On April 22, 2013, Daniel Lucey, Adjunct Professor of Microbiology and Immunology at Georgetown University Medical Center and an expert on global virus outbreaks, delivered the final CIRS Monthly Dialogue of the 2012-2013 academic year. Titled “Global Travel and Virus Outbreaks 2003-2013,” the talk focused on past global outbreaks of respiratory diseases like SARS and H1N1, and a possible future one that has recently been discovered in the Middle East.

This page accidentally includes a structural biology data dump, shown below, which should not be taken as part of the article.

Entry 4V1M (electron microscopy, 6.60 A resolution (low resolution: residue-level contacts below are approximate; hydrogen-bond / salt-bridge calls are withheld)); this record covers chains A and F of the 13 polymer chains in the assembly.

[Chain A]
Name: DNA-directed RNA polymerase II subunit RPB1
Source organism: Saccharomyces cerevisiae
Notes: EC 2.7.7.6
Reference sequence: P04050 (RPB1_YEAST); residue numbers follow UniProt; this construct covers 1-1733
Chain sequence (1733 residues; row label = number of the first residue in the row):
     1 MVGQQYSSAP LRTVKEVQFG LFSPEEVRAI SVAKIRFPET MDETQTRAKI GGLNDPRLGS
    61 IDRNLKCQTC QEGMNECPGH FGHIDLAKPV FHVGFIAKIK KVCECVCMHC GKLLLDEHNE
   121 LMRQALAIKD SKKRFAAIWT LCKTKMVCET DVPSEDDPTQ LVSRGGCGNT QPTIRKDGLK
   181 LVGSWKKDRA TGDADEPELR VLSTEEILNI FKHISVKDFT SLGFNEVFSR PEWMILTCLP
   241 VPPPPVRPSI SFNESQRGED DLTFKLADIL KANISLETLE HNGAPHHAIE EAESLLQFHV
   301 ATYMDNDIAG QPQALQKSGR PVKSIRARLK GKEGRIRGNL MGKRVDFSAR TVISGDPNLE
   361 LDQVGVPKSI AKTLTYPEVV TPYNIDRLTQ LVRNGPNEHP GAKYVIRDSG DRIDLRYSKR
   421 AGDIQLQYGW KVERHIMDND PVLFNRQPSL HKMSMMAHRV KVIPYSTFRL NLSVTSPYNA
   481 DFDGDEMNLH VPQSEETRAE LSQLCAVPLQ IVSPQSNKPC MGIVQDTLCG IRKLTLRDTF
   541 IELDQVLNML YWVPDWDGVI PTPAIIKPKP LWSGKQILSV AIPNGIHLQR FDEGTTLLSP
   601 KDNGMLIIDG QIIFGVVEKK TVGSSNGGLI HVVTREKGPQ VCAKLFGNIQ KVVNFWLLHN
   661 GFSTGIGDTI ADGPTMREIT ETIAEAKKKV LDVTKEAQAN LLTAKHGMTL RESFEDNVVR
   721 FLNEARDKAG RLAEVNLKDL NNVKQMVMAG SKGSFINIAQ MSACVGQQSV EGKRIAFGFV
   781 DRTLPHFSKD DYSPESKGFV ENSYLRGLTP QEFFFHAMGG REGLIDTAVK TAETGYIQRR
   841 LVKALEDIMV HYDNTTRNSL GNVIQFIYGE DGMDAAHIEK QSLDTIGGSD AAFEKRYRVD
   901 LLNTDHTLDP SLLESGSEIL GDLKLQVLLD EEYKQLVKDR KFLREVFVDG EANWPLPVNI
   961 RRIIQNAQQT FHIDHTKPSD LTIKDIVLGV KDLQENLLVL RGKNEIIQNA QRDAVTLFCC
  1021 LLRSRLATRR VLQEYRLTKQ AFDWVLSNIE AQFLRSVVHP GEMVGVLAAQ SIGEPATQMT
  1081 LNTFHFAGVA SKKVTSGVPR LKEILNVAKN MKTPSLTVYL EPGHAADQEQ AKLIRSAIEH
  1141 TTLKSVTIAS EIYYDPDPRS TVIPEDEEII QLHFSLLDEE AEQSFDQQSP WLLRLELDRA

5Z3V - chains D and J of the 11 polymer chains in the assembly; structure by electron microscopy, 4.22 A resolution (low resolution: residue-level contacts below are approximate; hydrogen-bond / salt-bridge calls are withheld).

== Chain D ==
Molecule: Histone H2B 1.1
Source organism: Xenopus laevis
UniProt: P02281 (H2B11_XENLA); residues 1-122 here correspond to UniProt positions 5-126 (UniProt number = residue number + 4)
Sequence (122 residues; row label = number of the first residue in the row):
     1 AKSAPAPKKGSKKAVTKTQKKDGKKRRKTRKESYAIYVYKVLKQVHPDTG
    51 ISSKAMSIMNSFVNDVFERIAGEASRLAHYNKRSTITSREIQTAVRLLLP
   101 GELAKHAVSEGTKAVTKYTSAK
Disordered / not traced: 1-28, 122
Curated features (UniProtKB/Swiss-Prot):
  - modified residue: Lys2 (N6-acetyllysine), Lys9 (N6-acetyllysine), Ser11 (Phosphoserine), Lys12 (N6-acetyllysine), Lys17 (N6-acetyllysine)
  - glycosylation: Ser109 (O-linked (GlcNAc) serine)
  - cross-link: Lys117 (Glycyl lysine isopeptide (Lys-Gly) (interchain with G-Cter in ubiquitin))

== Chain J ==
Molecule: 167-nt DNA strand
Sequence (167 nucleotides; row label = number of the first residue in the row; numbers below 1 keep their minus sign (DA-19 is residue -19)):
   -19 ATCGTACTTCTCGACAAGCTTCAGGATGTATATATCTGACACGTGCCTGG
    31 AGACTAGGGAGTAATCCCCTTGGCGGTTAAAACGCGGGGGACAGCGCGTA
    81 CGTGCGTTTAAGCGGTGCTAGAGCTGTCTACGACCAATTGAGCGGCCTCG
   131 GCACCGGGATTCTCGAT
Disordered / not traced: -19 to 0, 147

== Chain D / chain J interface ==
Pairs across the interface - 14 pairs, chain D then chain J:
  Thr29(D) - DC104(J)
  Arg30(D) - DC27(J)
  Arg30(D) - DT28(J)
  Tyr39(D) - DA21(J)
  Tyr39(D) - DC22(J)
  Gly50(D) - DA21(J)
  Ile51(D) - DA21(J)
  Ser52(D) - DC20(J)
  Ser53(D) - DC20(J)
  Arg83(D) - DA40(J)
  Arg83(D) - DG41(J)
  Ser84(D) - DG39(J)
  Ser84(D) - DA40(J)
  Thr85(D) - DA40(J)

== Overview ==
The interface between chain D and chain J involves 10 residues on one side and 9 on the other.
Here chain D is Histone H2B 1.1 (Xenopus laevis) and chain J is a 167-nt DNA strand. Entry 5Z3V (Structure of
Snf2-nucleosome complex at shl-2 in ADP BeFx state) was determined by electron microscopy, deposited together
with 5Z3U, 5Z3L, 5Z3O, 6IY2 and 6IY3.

Giving some background into coronavirus epidemics, Lucey explained that the severe acute respiratory syndrome (SARS) coronavirus first appeared in 2002 in Southeast China. He recalled that “by the first half of 2003, the SARS coronavirus had spread to twenty-nine nations on five continents,” largely through air travel. The virus initially spread through hospitals as infected patients transmitted the disease to medical staff who in turn infected family members. The contagion had a 10 percent fatality rate; out of the approximately 8,000 people who were diagnosed, 800 people died. Due to the large percentage of fatalities, the Chinese government received heavy criticism for their handling of the situation, but, according to Lucey, because this was such a novel disease that spread at such a rapid pace, it could not have been predicted, nor easily halted.